Twentieth-Century Jewish Émigrés and Medieval European Economic History

Examining the significance of their intellectual contributions by uncovering the webs of meaning in which their work was suspended. Abstract This essay discusses the intellectual contributions of five Jewish émigrés to the study of European economic history. In the midst of the war years, these intellectuals reconceptualized premodern European economic history and established the predominant[…]

The Fear of Outsiders and Social Minorities in Medieval Europe

Of the many groups under pressure and persecution in this period were Jews, lepers, and homosexuals. Western Europe experienced a significant increase in discrimination against social minorities in the period conventionally labeled the long twelfth century.[1] This period was one of scholastic sophistication, urbanization, and consolidation of central secular and church power.[2] The very developments[…]

The Stone of Scone: Coronating Medieval Scottish Monarchs

Introduction The Stone of Scone (Gaelic: Lia Fail), also known as the Stone of Destiny or Coronation Stone, is a block of sandstone associated with the coronation ceremonies of the medieval monarchs of Scotland. These ceremonies were held at Scone, a prehistoric site in Perthshire. The Stone of Scone was removed from Scotland by Edward I of[…]

The Renaissance Queen Who Defied the Holy Roman Emperor

Queen Bona helps us understand how elite Renaissance women acquired, maintained, and negotiated power. Among the women of the European Renaissance, Bona Sforza is often stereotyped similarly to her aunt – the fabulous Lucrecia Borgia – as a dangerous and meddling femme fatale. Bona Sforza was the daughter of Gian Galeazzo Sforza, the Duke of[…]

A History of Water Cistern Engineering since the Ancient World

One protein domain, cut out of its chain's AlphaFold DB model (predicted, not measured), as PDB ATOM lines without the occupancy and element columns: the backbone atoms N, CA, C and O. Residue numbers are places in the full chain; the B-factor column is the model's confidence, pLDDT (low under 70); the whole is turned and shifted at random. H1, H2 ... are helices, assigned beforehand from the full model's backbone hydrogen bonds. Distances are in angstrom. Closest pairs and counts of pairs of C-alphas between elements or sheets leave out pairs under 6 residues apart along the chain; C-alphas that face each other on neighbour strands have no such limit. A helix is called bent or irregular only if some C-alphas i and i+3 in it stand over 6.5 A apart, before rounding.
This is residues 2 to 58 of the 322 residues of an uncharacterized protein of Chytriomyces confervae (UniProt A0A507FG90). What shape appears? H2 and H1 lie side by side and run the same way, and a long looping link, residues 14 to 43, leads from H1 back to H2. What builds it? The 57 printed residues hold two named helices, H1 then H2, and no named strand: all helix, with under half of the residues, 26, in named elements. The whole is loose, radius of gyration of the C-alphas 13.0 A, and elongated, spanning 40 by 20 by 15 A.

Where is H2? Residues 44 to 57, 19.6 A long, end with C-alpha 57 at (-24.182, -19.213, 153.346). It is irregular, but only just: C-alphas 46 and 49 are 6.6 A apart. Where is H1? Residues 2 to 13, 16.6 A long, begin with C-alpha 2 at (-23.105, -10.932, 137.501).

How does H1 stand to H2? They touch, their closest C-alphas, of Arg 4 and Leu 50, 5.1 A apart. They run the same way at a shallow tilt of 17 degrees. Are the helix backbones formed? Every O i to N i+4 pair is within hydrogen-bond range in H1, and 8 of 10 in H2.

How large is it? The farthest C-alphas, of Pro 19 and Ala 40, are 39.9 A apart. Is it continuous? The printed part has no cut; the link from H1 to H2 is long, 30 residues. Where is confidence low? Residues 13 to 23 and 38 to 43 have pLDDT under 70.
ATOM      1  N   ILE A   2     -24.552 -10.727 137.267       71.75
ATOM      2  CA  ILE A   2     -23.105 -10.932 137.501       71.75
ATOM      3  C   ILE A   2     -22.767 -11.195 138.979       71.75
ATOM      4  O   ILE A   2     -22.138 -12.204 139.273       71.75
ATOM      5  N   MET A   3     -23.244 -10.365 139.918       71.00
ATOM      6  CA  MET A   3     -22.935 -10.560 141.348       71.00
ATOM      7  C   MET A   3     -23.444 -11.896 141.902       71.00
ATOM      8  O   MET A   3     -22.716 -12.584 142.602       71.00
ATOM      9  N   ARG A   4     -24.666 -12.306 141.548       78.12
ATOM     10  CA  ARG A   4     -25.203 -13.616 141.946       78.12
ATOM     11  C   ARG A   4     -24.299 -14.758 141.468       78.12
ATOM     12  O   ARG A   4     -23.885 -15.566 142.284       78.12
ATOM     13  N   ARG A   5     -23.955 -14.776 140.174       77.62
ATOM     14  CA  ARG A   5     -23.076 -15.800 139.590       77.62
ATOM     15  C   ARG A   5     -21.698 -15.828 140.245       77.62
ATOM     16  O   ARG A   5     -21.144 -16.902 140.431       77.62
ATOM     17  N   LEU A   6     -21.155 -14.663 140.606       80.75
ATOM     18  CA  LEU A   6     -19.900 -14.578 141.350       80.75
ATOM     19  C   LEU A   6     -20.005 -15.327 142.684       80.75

Cisterns were not only used to store water but also as underground chambers, hiding places for fugitives, burial places, and prison cells. Abstract The use of water cisterns has been traced back to the Neolithic Age; this paper thus presents a brief historical development of water cisterns worldwide over the last 5500 years. This paper[…]

How Plagues and Disease Have Influenced the Arts since the Ancient World

Throughout history, writers and artists have explored the impact of plagues and pandemics on humanity. One of the things about literature is that it always responds immediately to what’s happening in the environment, says Associate Professor Justin Clemens from the School of Culture and Communication at the University of Melbourne. “People started writing responses to[…]

An Introduction to Icons in the Medieval Byzantine Empire

Christians initially disagreed over whether religious images were good or bad, resulting in the iconoclasm controversy. What Is an Icon? In our time, we often refer to celebrities as cultural icons, pop icons, and fashion icons. Rebels are sometimes labeled iconoclasts. Icons are also the little images that populate the screens of our computers, phones, and[…]

The Chronological Periods of the Byzantine Empire

Introducing the periods of Byzantine history, with attention to developments in art and architecture. From Rome to Constantinople In 313, the Roman Empire legalized Christianity, beginning a process that would eventually dismantle its centuries-old pagan tradition. Not long after, emperor Constantine transferred the empire’s capital from Rome to the ancient Greek city of Byzantion (modern[…]

Giving at Christmas Time in the Middle Ages

Christmas gifts were a well-established part of the medieval year. The traditions of giving to the less fortunate is alive and well today and many of us will receive leaflets about Christmas charity campaigns through our doors this festive, and witness charity fundraising events whilst out and about. One tradition which has a long heritage[…]

Trotula: Medicine and Women in the Middle Ages